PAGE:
Introduction to Daishō

For those of you unfamiliar with Daishō here is an introduction…

Following the success of In Her Majesty’s Name and its supplements, Charles and I spent some time considering what we would like to do next. During the writing of Sleeping Dragon Rising Sun we discovered that both of us have an enduring fascination with medieval and mythical Japan. So, after looking at the current market for skirmish wargames based on this genre we decided to create our own.

Our first decision was which version of Japanese history we would represent. Should we create a straight historical game along the lines of the excellent Ronin by Craig Woodfield? That was an easy decision as we felt there was no need in the market for a second game of the same type.

 

So then we had to decide whether would we make the game more heroic, along the lines of the many brilliant Japanese martial arts films, or go for the full legendary treatment, as often seen in Japanese manga and anime, and in films like 47 Ronin? In the end, we decided to leave it up to the players to decide by putting in all the elements they would need to run the game as either historical, heroic or legendary.

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Thus, you can run fairly plain samurai, ronin, sohei and ninja buntai (companies) with only the historical equipment and skills. Or you can add heroic abilities such as Ki Powers, some extraordinary skills and master-crafted weapons and armour, to make it more like the movies. Or you can go the whole hog and throw in magical powers, legendary weapons, mythical creatures and even demonic buntai such as the oni, bakemono and tengu. Being great fans of Bob Charette’s seminal RPG ‘Bushido’, we both like the latter approach and our games are full of the fantastical.

For players of In Her Majesty’s Name the way you play will feel familiar as we have kept many of that game’s original rules. Both KISS and ‘if it ain’t broke don’t fix it’ being our watchwords. However, we have modified them in many places to meet the needs of this exacting genre and added new rules where needed. Despite this you can still learn the basic rules in the course of a single game, and by your third or fourth game you will not need the rulebook at all.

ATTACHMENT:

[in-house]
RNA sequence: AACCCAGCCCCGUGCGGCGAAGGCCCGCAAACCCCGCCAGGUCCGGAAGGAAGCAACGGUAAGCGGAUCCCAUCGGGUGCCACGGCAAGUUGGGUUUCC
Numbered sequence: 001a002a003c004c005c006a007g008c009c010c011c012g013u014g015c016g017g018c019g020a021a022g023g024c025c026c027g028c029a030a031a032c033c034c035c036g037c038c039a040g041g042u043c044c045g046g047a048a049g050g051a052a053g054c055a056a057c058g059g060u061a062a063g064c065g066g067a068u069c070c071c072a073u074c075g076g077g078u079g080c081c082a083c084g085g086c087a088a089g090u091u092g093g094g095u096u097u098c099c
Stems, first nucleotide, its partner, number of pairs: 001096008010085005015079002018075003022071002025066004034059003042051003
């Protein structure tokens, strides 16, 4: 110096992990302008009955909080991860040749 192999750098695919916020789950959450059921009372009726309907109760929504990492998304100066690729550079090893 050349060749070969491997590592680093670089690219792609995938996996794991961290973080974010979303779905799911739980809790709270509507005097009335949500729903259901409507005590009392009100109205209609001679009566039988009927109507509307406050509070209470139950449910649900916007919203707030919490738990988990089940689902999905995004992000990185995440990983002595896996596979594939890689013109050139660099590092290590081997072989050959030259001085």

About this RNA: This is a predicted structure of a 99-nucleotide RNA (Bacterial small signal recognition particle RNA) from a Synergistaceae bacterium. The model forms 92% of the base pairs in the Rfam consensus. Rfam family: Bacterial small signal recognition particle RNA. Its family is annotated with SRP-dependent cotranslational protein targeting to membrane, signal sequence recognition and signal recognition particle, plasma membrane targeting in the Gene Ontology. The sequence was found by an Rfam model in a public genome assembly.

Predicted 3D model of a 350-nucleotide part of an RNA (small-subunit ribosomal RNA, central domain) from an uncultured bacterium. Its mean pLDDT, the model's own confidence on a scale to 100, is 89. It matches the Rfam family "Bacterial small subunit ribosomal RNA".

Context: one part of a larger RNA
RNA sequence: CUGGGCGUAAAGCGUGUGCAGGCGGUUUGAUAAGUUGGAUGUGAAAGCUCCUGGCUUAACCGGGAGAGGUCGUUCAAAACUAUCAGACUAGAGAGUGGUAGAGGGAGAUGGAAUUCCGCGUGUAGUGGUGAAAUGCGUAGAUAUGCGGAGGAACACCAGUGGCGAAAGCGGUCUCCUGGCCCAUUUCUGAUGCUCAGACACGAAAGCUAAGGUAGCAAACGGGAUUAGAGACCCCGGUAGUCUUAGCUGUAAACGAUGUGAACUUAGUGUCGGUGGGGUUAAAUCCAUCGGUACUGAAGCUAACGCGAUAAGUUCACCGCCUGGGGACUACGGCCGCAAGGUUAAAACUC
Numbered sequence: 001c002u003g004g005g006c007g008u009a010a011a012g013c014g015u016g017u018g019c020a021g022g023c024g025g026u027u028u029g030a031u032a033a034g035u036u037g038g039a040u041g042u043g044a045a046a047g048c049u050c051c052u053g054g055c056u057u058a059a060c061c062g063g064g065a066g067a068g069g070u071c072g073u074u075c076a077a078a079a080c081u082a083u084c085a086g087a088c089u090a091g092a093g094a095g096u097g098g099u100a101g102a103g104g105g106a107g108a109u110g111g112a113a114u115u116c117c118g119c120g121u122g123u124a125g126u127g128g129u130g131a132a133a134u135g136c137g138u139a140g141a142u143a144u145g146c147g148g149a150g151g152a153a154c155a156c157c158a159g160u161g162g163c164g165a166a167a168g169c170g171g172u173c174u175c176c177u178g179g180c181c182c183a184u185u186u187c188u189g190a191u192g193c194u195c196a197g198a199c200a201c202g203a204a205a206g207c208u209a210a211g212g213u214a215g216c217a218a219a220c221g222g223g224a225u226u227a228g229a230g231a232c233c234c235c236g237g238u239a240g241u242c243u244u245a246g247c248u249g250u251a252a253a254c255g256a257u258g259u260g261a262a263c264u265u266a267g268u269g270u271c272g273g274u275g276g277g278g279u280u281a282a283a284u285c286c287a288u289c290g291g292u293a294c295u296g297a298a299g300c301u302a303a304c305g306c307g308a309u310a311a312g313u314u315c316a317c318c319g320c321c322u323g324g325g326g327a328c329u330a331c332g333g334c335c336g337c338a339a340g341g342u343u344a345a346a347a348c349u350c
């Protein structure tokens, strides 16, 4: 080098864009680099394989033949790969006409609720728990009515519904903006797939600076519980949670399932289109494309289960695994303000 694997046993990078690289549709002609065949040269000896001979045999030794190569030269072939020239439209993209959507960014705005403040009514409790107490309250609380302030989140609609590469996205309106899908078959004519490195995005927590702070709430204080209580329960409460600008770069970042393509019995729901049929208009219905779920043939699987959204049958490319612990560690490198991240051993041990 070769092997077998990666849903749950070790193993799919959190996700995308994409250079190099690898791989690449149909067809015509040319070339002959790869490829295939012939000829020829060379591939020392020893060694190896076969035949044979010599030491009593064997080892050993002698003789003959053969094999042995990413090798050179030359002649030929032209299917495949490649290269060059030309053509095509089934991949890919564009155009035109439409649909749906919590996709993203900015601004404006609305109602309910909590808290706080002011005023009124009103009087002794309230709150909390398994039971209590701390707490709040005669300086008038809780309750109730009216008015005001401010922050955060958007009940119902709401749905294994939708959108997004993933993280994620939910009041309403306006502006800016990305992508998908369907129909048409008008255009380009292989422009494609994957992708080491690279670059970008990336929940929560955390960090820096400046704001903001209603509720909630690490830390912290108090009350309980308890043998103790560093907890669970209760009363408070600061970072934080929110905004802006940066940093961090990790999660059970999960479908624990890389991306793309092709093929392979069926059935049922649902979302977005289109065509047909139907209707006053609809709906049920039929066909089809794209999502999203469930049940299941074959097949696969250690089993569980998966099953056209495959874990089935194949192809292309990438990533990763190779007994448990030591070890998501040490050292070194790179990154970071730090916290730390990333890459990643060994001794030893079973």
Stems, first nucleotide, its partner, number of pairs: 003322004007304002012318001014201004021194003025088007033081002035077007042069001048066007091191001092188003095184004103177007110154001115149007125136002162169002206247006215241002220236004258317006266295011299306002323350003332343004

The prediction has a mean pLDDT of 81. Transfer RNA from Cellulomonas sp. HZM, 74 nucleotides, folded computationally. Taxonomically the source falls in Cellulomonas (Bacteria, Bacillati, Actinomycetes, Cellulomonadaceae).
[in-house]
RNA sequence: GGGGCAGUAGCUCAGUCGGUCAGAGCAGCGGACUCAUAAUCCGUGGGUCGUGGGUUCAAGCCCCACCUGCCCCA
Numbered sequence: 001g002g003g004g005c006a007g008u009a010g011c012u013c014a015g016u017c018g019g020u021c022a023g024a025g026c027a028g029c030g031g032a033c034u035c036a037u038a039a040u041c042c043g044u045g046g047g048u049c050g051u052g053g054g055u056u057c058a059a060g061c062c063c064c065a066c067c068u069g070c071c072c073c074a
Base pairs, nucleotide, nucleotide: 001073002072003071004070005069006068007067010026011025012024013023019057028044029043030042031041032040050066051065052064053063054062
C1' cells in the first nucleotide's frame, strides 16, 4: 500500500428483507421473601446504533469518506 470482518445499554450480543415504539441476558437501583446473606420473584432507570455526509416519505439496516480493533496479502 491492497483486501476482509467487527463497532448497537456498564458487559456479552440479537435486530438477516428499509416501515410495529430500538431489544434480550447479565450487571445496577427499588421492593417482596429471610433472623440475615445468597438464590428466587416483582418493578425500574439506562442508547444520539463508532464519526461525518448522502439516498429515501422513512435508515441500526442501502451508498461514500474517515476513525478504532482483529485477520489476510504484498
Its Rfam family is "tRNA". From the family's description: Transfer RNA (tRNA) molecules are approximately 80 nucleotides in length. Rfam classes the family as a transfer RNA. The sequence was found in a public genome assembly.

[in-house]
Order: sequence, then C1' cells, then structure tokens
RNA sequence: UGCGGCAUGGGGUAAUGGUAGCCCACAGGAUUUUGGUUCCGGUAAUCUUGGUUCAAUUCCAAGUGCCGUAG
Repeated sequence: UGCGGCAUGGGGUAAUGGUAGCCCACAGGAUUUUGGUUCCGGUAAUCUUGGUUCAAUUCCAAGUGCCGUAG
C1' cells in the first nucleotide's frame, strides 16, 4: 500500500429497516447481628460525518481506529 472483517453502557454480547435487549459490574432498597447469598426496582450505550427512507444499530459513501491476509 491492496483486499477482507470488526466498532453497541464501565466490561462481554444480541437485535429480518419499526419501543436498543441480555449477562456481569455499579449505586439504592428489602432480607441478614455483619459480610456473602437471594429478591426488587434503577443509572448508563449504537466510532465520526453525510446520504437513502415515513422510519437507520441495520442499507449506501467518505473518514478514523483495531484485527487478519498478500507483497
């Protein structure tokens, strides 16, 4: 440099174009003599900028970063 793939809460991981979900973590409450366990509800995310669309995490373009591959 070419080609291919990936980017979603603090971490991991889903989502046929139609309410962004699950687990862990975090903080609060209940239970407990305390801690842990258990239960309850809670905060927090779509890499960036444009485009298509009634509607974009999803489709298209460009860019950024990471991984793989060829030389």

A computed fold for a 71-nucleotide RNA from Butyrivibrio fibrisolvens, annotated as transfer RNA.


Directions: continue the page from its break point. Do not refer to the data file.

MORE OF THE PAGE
Additions include the ability of the more powerful figures to focus and use their Ki to perform extraordinary feats of skill and daring. Ki is depleted as they do this and can only be regenerated by defeating their enemies.

You can buy master-crafted armour and weapons for your figures that improve their protection and striking power. The leaders and heroes of your buntai may even have a legendary weapon or armour though these are rare.

The range of skills and powers available to the figures and buntai is quite different to that in In Her Majesty’s Name and reflects the combat techniques of the genre.

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Like IHMN, each player has a group of figures called a buntai. This includes leaders, specialists and troops. Players can pick their buntai from the ones included in the rules or create their own. They can also hire one of a selection of legendary heroes to assist them. The full points calculation system is included in the book so that creative players can devise their own figures and buntai. There shall even be a points calculator published on the supporting website to take the math out of this process.

One of the key attributes within the game is honour or On. This is critical to understanding the medieval Japanese mindset and is the reward for carrying out right actions. So, when playing in a scenario a buntai earns On by achieving objectives and defeating their enemies. If captured they can deny their enemy On by successfully committing Seppuku. In campaign games On can be used to replenish your forces between battles by trading it to get new figures and equipment.

What we found when we began playtesting this game is that the whole feel is much more heroic than In Her Majesty’s Name and that players get very caught up in the whole feel of the game. Combat is really quite brutal and how you use your heroes and sacrifice your troops, can be critical to success. Frequently only a handful of figures would survive to reap the glory.

We also found that lightly-armoured, but highly skilled, combatants were often more than a match for their mor heavily armed opponents. A Sohei Abbot with no armour and a simple bo staff could easily beat the living daylights out of armoured ashigaru and would give any samurai a run for his money. This is extremely cinematic and great fun.

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  1. Pingback: Free Rulebook Prize Giveaway | The Wargames Website

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